That's what I happen to believe. But I think it's important to note that there have been many attacks against the West (including Americans) since 9/11. The anthrax attacks. The attacks at Bali. The London underground bombings. The Spanish railways attacks. The attacks in Turkey against Jewish temples. The attacks in Morrocco.

And I think the reason those attacks have happened is because we've been so focused on the false enemy in Iraq that we've diverted attention from the real enemy - Al Qeada.

And Osama Bin Laden is still not captured.

Sad.

As for the number of Americans in the military that died - nobody was predicting that. Nobody. In fact, at the start of the attack on Afghanistan, many people were saying how this would be the first war where there would be more civilian casualities than in the military.

Wrong.

David said...

NL;

You exhibit a complete lack of understanding of geo-political strategy and tactics.

Iraq and Afghanistan are strategically situated in the Middle East. They have the capability to affect change from the eastern Mediterranean to China.

You have the uncanny ability to not think like a terrorist. That is your fatal weakness!

Freder Frederson said...

Yes Ann, please clarify your point. If you aren't saying Iraq was tied to 9/11, then how is the war in Iraq "fighting back"?

Freder Frederson said...

And why is Ann's question unknowable? I am certain less Americans would have died in post-9/11 attacks if we had not gone into Iraq (and certainly a hell of a lot less Iraqis).

Even if another 3000 U.S. citizens had died in terrorist attacks in the U.S. since 9/11, would anyone say the president was doing a good job in the war against terrorism. Why is it that just because those 3000 citizens are soldiers that died in faraway countries it somehow makes the deaths acceptable?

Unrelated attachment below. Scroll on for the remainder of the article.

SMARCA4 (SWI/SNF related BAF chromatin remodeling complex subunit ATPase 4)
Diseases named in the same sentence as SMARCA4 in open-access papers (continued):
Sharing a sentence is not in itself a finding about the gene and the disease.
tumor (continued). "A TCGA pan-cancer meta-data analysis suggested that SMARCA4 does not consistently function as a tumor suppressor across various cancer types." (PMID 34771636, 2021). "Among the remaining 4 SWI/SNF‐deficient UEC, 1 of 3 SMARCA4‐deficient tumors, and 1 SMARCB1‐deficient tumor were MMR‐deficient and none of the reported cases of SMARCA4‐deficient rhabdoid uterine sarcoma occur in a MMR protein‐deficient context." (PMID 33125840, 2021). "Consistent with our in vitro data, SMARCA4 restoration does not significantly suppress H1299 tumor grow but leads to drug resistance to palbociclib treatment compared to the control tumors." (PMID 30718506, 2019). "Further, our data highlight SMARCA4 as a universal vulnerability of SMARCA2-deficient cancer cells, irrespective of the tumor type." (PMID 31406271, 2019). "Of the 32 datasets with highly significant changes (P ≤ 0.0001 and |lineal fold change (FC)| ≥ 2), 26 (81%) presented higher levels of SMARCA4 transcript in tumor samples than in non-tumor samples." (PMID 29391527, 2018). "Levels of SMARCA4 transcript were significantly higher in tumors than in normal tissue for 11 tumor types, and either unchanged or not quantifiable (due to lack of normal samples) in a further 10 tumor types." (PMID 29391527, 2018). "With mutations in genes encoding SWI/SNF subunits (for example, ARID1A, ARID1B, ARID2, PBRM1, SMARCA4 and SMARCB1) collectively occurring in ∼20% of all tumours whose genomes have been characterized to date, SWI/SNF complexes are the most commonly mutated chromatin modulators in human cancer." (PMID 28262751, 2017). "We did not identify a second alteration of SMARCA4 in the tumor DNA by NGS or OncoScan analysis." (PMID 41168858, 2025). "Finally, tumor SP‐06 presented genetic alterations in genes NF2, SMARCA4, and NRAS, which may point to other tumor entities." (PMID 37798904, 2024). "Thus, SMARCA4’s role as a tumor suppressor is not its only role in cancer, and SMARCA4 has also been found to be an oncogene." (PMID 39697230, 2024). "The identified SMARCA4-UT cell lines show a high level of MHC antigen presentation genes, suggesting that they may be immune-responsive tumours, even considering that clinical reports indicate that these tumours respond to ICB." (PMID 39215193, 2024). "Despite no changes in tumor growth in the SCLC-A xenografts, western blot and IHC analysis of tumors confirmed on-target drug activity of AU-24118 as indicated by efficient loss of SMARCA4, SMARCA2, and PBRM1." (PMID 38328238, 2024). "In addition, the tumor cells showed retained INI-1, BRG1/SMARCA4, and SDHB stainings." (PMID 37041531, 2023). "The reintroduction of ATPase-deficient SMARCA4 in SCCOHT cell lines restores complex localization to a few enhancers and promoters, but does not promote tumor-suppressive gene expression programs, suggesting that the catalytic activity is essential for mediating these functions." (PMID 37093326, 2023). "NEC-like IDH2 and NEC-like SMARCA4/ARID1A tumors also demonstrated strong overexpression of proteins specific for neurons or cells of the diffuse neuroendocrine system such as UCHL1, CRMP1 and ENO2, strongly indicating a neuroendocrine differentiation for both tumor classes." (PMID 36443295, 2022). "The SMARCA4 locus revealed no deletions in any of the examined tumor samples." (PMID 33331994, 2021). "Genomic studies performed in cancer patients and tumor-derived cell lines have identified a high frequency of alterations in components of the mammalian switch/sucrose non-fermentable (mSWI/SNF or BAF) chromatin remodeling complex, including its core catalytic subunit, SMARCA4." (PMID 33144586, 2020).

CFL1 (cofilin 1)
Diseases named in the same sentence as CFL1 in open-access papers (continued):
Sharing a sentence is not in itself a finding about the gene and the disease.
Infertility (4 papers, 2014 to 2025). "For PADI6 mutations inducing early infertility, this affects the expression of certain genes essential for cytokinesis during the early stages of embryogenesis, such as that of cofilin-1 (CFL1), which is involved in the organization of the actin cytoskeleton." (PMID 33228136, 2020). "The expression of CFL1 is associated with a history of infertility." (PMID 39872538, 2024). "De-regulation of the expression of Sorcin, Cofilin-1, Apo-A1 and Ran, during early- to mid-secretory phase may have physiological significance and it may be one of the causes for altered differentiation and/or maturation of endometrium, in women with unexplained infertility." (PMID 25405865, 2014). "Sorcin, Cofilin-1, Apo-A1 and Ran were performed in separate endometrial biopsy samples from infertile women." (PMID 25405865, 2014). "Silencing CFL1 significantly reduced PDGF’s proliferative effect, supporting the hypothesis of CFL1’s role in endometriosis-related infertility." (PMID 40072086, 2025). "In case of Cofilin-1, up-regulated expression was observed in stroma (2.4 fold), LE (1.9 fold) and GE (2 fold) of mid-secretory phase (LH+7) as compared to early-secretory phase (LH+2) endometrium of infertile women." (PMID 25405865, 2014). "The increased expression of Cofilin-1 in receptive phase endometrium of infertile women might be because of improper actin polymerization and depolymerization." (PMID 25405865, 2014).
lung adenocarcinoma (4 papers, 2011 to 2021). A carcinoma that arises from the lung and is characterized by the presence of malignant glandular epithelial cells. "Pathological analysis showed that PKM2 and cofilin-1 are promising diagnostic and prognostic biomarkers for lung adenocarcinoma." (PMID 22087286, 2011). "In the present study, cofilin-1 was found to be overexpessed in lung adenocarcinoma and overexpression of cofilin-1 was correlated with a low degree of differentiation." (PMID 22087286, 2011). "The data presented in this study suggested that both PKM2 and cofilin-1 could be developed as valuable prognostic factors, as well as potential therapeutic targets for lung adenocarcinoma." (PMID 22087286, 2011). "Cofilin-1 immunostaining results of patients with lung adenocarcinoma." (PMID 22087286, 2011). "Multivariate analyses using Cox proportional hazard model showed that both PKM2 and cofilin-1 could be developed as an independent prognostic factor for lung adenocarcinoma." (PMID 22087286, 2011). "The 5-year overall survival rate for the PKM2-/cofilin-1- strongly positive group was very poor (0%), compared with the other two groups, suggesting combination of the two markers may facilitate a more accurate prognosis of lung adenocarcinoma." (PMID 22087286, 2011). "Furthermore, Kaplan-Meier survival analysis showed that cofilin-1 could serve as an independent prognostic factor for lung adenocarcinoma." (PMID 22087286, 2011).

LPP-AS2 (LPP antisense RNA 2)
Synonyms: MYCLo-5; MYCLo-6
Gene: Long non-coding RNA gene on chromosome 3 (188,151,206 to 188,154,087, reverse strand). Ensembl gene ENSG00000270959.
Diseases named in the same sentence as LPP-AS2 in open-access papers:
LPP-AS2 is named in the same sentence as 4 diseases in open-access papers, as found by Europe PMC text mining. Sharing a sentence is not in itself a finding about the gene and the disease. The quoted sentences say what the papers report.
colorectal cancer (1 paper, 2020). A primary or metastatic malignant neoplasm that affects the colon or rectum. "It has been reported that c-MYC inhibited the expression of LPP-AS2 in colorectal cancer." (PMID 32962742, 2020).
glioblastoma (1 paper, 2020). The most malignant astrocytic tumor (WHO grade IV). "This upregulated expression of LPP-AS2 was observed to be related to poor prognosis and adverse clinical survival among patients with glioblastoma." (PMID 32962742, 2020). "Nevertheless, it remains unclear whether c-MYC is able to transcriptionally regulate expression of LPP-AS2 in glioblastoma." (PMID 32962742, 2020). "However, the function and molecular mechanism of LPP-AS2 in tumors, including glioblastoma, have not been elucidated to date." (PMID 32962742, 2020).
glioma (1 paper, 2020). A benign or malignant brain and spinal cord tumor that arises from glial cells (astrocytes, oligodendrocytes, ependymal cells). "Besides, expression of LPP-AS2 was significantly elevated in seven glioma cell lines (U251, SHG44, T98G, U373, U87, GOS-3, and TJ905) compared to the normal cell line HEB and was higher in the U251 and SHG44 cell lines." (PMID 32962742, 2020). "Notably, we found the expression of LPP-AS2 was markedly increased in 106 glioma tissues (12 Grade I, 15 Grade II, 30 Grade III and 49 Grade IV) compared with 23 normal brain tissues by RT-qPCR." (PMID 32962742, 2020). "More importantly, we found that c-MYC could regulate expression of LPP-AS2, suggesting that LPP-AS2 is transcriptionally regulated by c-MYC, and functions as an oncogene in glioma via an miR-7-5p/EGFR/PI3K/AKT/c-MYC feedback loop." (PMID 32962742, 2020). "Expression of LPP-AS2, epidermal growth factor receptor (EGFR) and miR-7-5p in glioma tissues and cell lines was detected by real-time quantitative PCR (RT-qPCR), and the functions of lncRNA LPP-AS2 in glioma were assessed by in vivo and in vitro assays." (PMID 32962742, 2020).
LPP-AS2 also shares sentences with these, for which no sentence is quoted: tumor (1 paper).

dklittl said...

Iraq and Afghanistan are strategically situated in the Middle East. They have the capability to affect change from the eastern Mediterranean to China.

Afghanistan, not so much. But Iraq hell ya. Look how a Shiite-led Iraq aligned with Iran is poised to sweep across the Mediterranean, while posing a danger to our strategic allies in the region and eventually us. Of course, there was the capability to affect change, just as letting every prisoner out of an American jail would affect change.

Also, I don't think that anyone disagrees that the Middle East governments in total are pretty dysfunctional and are a long term problem for us. But again, going after one of the "evil-doer" states that had the least capacity to harm us and the only one that we could semi-affectively monitor still makes no sense.

Anonymous said...

It seems there is only one segment of this society who believe that Iraq is worth the effort, our military. The people who are fighting, and in some cases, being wounded and killed, are re-enlisting in still-record numbers.
I was in the Southeast Asian War Games, When the soldiers and Marines started losing faith in the war, re-enlistment dropped way back.
As long as the Corporals and Captains believe in the war, so will I.
I wonder want you people would have been saying in 1942..."North Africa never attacked Pearl Harbor" or in 1943...Sicily never attacked Pearl Harbor".

tjl said...

"I am certain less Americans would have died in post-9/11 attacks if we had not gone into Iraq."

Freder, I congratulate you on your certainty that you possess facts not known to the rest of us. For the enlightenment of us all, though, please share how you came to know this. Secret phone calls from Zawahiri? Clairvoyant visions? Some other occult method? An anxious nation needs to know, so that you can guide us with your special insights.

Pogo said...

Re: "the only one that we could semi-affectively monitor"

Only if by "semi" you mean "not at all".

Re: "Clueless and bellicose is no way to go through life."